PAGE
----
Evaluation of plasma (1-3) beta-D-glucan concentrations in birds naturally and experimentally infected with aspergillus fumigatus.
Burco JD, Ziccardi MH, Clemons KV, Tell LA
Date: 28 May 2012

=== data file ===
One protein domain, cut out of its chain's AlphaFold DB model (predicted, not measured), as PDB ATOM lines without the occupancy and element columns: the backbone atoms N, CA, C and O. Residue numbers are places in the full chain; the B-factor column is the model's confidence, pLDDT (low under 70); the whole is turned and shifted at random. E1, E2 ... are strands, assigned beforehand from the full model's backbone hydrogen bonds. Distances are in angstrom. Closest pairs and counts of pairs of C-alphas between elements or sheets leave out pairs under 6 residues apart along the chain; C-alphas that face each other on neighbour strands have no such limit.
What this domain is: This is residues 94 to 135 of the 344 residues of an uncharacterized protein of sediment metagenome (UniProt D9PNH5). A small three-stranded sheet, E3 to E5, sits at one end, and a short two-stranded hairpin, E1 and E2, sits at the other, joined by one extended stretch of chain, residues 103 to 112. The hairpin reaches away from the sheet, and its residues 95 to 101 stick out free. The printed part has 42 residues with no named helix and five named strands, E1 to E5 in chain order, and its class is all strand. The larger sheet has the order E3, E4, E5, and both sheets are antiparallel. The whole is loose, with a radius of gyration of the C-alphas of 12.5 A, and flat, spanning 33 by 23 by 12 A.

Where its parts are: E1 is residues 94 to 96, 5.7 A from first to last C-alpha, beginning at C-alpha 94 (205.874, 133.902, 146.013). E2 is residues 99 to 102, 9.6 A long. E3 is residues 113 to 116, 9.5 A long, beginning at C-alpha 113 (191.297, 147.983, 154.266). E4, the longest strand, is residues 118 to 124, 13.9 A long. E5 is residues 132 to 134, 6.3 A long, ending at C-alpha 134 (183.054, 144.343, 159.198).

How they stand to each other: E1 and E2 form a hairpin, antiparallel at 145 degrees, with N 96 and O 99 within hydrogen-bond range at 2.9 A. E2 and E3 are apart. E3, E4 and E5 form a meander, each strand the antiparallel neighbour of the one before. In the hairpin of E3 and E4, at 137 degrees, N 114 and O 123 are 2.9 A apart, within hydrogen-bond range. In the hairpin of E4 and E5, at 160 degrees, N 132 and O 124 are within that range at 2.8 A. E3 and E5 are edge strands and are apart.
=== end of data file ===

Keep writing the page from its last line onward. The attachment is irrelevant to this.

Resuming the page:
Avian aspergillosis, most often caused by Aspergillus fumigatus, is a common and devastating disease affecting a range of bird species. Early diagnosis is difficult and often unreliable. The current study evaluated the utility of measuring (1–>3)-beta-D-glucan (BG) concentrations in avian plasma samples to aid in the diagnosis of aspergillosis. We evaluated a commercially available BG assay (Fungitell, Beacon Diagnostics) using 178 plasma samples from naturally infected, experimentally infected, and aspergillosis-free birds. Although there was variation in BG concentration, as reflected by high standard deviations, seabirds with confirmed aspergillosis had the highest mean BG concentrations (M = 3098.7 pg/dl, SD = 5022.6, n = 22) followed by companion avian species and raptors with confirmed aspergillosis (M = 1033.8 pg/dl, SD = 1531.6, n = 19) and experimentally infected Japanese quail (Coturnix japonica; M = 1066.5 pg/dl, SD = 1348.2, n = 17). Variation in severity of disease, differences among species of birds with and without disease, and also different levels in environmental exposure likely contribute to the differences among avian groups. The overall sensitivity and specificity of the BG test for diagnosis of aspergillosis in birds was 60.0 and 92.7%, respectively, with an overall optimized avian cut-offvalue of > or = 461 pg/dl for positive disease. Our findings suggest that, although BG concentrations are highly variable between and within different avian groups, it could serve as a useful adjunctive diagnostic test for aspergillosis that is applicable to multiple avian species in some settings, particularly as a negative predictor of infection.
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